2. I don’t know if I’ll be submitting anything either. I don’t know that I’ll have anything that I feel will stand half a chance that I’m free to submit, that isn’t already under consideration somewhere. Besides, I think for such a large publisher, I’d rather go through an agent. Unlike small publishers, they *know* how to get the last drop out of you legally. Small publishers are usually much less sneaky, mainly because most are run by people who are ex-amateurs with a love for fiction but without a huge body of knowledge of the industry (note the word ‘most’ in this sentence; there are exceptions of course). So I might just stick with querying agents. If I’m good enough, and agent will take me on, and they can sell my work to Penguin, if they feel it’s a good fit.

  3. You are a very smart girl and this was an excellent blog. But, to be blunt, publishers are in the business of making money. It is our job as authors to either 1) admit we don’t know what the hell we are doing and trust an agent to guide us 2) admit we don’t know what the hell we are doing and hire an entertainment attorney to look over everything and explain it before we sign or 3) go to law school and specialize in entertainment law…then we can be our own agent and attorney and write lawyer thrillers involving dead writers. I digress.

    It is still our responsibility as authors to manage the business side of our entertainment business. Publishers aren’t trying to take advantage of helpless authors as much as they are in the profit business. Not their problem if we remain ignorant and don’t get the skinny on a contract before we sign it. It isn’t a nefarious plan (in my opinion) but more of a penalty for being naive. Writing is a business. Bottom line. If you owned a boutique would you randomly sign contracts you didn’t understand?

    I think you could still submit, just be smart enough to hire an attorney. But agents really do take a lot of the pain in the a$$ out of things. They get paid to squeeze every cent. If we leave money on the table, then we really shouldn’t fault publishers for taking it.

    Great blog and nicely done :D.

  4. You are a very smart girl and this was an excellent blog. But, to be blunt, publishers are in the business of making money. It is our job as authors to either 1) admit we don’t know what the hell we are doing and trust an agent to guide us 2) admit we don’t know what the hell we are doing and hire an entertainment attorney to look over everything and explain it before we sign or 3) go to law school and specialize in entertainment law…then we can be our own agent and attorney and write lawyer thrillers involving dead writers. I digress.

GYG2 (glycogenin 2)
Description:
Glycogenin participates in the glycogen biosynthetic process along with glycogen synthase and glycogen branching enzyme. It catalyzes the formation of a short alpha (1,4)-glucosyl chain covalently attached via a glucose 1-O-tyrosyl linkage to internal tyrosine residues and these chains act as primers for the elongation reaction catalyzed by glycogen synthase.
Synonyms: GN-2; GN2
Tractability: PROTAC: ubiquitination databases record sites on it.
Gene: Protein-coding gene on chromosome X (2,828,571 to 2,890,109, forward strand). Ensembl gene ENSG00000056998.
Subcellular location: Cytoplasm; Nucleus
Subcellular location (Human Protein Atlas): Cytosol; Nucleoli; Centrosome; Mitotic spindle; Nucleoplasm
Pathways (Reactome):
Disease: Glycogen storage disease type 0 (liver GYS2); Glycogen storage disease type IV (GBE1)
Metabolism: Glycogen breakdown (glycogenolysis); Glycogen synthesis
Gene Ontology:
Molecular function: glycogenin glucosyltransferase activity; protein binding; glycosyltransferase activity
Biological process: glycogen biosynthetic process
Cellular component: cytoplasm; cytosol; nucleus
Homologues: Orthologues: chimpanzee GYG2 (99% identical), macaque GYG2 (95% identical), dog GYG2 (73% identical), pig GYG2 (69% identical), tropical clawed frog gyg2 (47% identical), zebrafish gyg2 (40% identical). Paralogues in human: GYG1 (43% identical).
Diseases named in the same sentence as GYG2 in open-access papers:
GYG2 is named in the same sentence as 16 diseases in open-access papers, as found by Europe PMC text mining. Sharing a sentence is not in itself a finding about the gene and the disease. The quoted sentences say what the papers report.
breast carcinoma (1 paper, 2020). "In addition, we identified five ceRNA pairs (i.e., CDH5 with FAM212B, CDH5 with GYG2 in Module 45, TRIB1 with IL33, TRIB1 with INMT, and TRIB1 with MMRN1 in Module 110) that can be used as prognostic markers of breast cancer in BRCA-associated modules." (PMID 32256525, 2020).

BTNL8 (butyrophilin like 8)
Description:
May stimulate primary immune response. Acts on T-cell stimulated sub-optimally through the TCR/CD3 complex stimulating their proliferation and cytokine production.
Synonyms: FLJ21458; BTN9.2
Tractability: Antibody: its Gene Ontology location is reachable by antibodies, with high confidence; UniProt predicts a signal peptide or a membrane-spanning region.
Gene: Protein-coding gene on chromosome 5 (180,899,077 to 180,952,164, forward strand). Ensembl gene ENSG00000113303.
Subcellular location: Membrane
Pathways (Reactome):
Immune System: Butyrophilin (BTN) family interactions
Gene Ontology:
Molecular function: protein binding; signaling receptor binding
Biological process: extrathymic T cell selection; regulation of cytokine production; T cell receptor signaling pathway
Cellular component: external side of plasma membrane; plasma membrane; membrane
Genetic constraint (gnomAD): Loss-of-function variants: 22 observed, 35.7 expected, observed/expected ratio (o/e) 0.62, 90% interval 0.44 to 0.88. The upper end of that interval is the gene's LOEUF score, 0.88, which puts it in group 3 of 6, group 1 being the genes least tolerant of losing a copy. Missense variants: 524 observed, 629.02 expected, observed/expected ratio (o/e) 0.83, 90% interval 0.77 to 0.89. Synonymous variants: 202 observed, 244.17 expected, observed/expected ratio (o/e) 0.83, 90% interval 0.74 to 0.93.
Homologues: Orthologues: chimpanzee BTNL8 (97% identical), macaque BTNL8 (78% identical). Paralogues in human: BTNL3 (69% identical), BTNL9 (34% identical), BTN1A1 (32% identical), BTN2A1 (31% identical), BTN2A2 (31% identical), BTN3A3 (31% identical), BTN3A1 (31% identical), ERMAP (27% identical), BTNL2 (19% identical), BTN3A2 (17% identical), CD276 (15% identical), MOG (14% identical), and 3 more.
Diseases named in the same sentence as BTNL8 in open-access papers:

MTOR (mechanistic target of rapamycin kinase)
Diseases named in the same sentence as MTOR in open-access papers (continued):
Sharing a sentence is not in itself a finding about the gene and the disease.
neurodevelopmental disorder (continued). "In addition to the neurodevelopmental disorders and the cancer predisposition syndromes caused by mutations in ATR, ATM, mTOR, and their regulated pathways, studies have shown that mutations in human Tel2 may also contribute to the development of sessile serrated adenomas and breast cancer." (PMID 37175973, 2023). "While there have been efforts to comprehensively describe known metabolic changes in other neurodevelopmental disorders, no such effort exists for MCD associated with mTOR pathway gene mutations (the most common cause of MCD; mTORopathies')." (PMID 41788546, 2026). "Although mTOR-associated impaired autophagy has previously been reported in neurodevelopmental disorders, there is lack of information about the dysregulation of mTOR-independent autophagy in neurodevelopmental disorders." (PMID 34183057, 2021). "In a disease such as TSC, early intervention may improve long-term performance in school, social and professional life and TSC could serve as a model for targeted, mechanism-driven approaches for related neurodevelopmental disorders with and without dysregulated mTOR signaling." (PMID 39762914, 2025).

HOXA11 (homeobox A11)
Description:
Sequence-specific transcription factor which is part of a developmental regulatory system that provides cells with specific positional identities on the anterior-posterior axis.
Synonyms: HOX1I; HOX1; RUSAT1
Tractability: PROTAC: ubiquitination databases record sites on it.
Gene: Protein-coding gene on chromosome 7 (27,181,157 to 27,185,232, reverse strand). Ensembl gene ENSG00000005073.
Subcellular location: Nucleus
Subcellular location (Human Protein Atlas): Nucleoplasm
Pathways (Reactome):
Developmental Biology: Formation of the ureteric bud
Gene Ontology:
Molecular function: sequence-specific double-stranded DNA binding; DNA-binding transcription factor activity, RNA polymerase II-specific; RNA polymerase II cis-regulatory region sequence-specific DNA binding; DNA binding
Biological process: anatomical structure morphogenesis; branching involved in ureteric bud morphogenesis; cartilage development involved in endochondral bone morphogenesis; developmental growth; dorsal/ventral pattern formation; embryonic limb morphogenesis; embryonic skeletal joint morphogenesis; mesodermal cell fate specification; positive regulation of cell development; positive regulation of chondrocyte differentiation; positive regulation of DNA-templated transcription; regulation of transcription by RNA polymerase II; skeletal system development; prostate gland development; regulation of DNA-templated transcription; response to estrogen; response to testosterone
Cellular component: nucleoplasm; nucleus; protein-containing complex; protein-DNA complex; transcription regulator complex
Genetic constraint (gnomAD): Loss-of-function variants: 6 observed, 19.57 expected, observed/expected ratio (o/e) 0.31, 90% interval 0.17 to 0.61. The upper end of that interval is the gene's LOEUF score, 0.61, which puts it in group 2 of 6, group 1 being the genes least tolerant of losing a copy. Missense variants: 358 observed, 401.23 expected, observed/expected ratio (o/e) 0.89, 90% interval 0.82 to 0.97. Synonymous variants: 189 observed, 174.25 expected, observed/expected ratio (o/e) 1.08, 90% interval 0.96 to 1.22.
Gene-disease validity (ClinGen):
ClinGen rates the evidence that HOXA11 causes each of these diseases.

It is still our responsibility as authors to manage the business side of our entertainment business. Publishers aren’t trying to take advantage of helpless authors as much as they are in the profit business. Not their problem if we remain ignorant and don’t get the skinny on a contract before we sign it. It isn’t a nefarious plan (in my opinion) but more of a penalty for being naive. Writing is a business. Bottom line. If you owned a boutique would you randomly sign contracts you didn’t understand?

    I think you could still submit, just be smart enough to hire an attorney. But agents really do take a lot of the pain in the a$$ out of things. They get paid to squeeze every cent. If we leave money on the table, then we really shouldn’t fault publishers for taking it.

    Great blog and nicely done :D.

    1. Thank you so much for this reply! I don’t hold it against publishers – after all, the business right now is in huge transition, and I know a lot of them are afraid for the future.

      That, and publishers are made of humans. Humans like money. 😀 I am no exception.

      /Not their problem if we remain ignorant and don’t get the skinny on a contract before we sign it. It isn’t a nefarious plan (in my opinion) but more of a penalty for being naive. /

      I think that’s absolutely accurate – but part of that is knowing when we don’t know enough on our own. Unfortunately, I can’t afford a lawyer – circumstances financially are less than pleasant – so I’m still unsure about the idea of submitting for this.

      Also… and maybe this is madness, but… if I’m good enough to win a Penguin contract from the midst of what has to be hundreds of thousands of submissions, I’m good enough to get an agent.

      1. Agents are worth the wait. i love mine. They know the idustry and the opportunities we don’t even think of. Because they work on commission, it is in their interests to make us as much cash as possible. An agent also makes it where you can focus more on the writing and platform-building.

        Best of luck.

  5. I don’t know if I’ll be submitting anything either. I don’t know that I’ll have anything that I feel will stand half a chance that I’m free to submit, that isn’t already under consideration somewhere. Besides, I think for such a large publisher, I’d rather go through an agent. Unlike small publishers, they *know* how to get the last drop out of you legally. Small publishers are usually much less sneaky, mainly because most are run by people who are ex-amateurs with a love for fiction but without a huge body of knowledge of the industry (note the word ‘most’ in this sentence; there are exceptions of course). So I might just stick with querying agents. If I’m good enough, and agent will take me on, and they can sell my work to Penguin, if they feel it’s a good fit.

  6. You are a very smart girl and this was an excellent blog. But, to be blunt, publishers are in the business of making money. It is our job as authors to either 1) admit we don’t know what the hell we are doing and trust an agent to guide us 2) admit we don’t know what the hell we are doing and hire an entertainment attorney to look over everything and explain it before we sign or 3) go to law school and specialize in entertainment law…then we can be our own agent and attorney and write lawyer thrillers involving dead writers. I digress.